Based on some custom security settings, I alter window child controls to readonly and disabled. To accomplish this, I loop through child controls when the window loads.

This works just fine. 99% perfect.

In my window I have an ItemsControl whose content is based on a ComboBox. Change the ComboBox, the child controls in the ItemsControl are databound again. But, then security (readonly/disabled) is no longer true.

Before you jump to the solution, I know I could handle the ComboBox changed event; but, I have many such boxes and wnt a generic solution to can apply at the window-level (think: base) no matter what my developers add to the window/form.

My question (sorry for the long lead in) is, how can I detect when a new child is added to the window because of some dynamic activity like databinding? Is there a NewChildAdded event? Is there a DataBindingJustChangedThings event?

There's gotta be something.

If your solution includes a timer, you need not reply. My forms are too complex to handle that extra load - and the delay between ticks is too real of a security issue.

You might be thinking, just make the outer-container readonly or disabled. But this has a negative effect on things like expanders, multi-line textboxes and listboxes. Such an approach is not grainular enough. Of course, it is where we started iterations ago.

If your solution includes a style, you need to include how I can override your approach on a per-control basis. Some controls (like a checkbox) cannot be disabled as they have a purpose in the UI layout.

Sorry for the constraints, but I plan to use the solution in production.

Thank you.


Have you tried OnVisualChildrenChanged?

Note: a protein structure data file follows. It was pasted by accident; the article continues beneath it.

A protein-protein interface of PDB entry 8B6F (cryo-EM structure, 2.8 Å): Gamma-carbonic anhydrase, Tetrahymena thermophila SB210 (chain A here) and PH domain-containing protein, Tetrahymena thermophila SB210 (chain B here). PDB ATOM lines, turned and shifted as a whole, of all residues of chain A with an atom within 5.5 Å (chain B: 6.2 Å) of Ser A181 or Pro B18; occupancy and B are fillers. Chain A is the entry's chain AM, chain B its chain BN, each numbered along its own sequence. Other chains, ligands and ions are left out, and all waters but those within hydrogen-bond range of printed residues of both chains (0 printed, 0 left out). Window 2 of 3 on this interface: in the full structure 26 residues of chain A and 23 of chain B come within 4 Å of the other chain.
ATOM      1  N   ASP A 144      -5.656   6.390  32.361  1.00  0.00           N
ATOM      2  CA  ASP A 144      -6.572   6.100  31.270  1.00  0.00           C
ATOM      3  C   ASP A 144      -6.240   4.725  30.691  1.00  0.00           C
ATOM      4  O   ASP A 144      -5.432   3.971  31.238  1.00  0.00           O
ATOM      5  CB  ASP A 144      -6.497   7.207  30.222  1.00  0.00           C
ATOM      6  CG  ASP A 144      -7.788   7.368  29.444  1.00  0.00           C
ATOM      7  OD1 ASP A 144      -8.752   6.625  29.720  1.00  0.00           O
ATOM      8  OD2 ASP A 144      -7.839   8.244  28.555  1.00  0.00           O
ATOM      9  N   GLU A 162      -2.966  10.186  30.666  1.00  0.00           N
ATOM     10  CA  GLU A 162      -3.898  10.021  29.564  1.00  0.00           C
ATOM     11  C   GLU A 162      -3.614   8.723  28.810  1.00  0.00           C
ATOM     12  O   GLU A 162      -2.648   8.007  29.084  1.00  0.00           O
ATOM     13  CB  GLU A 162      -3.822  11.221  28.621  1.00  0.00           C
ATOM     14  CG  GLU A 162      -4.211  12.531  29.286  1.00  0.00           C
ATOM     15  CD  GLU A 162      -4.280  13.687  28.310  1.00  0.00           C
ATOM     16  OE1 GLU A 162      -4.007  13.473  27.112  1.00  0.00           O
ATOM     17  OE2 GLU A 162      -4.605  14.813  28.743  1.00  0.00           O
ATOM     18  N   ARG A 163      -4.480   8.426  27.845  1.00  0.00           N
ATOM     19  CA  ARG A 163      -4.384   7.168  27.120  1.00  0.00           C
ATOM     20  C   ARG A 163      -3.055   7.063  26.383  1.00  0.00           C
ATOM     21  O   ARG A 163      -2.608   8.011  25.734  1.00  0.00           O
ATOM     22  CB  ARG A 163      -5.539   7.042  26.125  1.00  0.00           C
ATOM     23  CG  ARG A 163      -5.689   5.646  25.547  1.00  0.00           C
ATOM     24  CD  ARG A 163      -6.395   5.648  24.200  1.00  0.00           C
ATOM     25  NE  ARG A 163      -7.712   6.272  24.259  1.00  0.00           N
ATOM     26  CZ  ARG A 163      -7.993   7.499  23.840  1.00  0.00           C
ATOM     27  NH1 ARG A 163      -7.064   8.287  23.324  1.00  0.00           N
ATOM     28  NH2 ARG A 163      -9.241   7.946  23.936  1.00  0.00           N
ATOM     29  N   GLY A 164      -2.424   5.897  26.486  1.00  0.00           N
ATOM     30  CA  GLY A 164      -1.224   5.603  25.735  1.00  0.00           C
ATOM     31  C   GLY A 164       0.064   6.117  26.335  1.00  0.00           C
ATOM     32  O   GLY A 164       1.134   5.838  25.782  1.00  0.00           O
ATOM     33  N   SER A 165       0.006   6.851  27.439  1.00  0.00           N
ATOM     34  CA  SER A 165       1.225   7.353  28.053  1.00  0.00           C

/// <summary>
    /// Handle visual children being added or removed
    /// </summary>
    /// <param name="visualAdded">Visual child added</param>
    /// <param name="visualRemoved">Visual child removed</param>
    protected override void OnVisualChildrenChanged(DependencyObject visualAdded, DependencyObject visualRemoved)
        // Track when objects are added and removed
        if (visualAdded != null)
            // Do stuff with the added object
        if (visualRemoved != null)
            // Do stuff with the removed object

        // Call base function
        base.OnVisualChildrenChanged(visualAdded, visualRemoved);

Very hacky but worked for me, in case you don't inherit from the control so you can't override the OnVisualChildrenChanged method.

You can listen to LayoutUpdated event.

On the example bellow, I want to listen to the first time my Grid, named GridYouWantToListenTo, add one or two elements:

<Window x:Class="WpfApplication23.MainWindow"
        Title="MainWindow" Height="350" Width="525">
    <Grid x:Name="GridYouWantToListenTo">

Code behind:

using System;
using System.Linq;
using System.Windows;

namespace WpfApplication23
    /// <summary>
    /// Interaction logic for MainWindow.xaml
    /// </summary>
    public partial class MainWindow : Window
        public MainWindow()

            GridYouWantToListenTo.LayoutUpdated += GridYouWantToListenTo_LayoutUpdated;

        private int _lastNumbreOfGridChildren = 0;
        private void GridYouWantToListenTo_LayoutUpdated(object sender, EventArgs e)
            var children = GridYouWantToListenTo
                    ?.OfType<FrameworkElement>() ?? Enumerable.Empty<FrameworkElement>();

            if (!children.Any())
                _lastNumbreOfGridChildren = 0;

            int currentNumberOfItems = children.Count();

            if (_lastNumbreOfGridChildren == 0 && currentNumberOfItems == 1)
                //Your Logic
            else if (_lastNumbreOfGridChildren == 0 && currentNumberOfItems == 2)
                //Your Logic
  • 1
    LayoutUpdated has an unfortunate silliness that it always passes null as the sender, so you can't disambiguate listening to multiple controls unless you use unique handlers for each one, which is a bit ridiculous.
    – Miral
    Aug 22 '19 at 7:50

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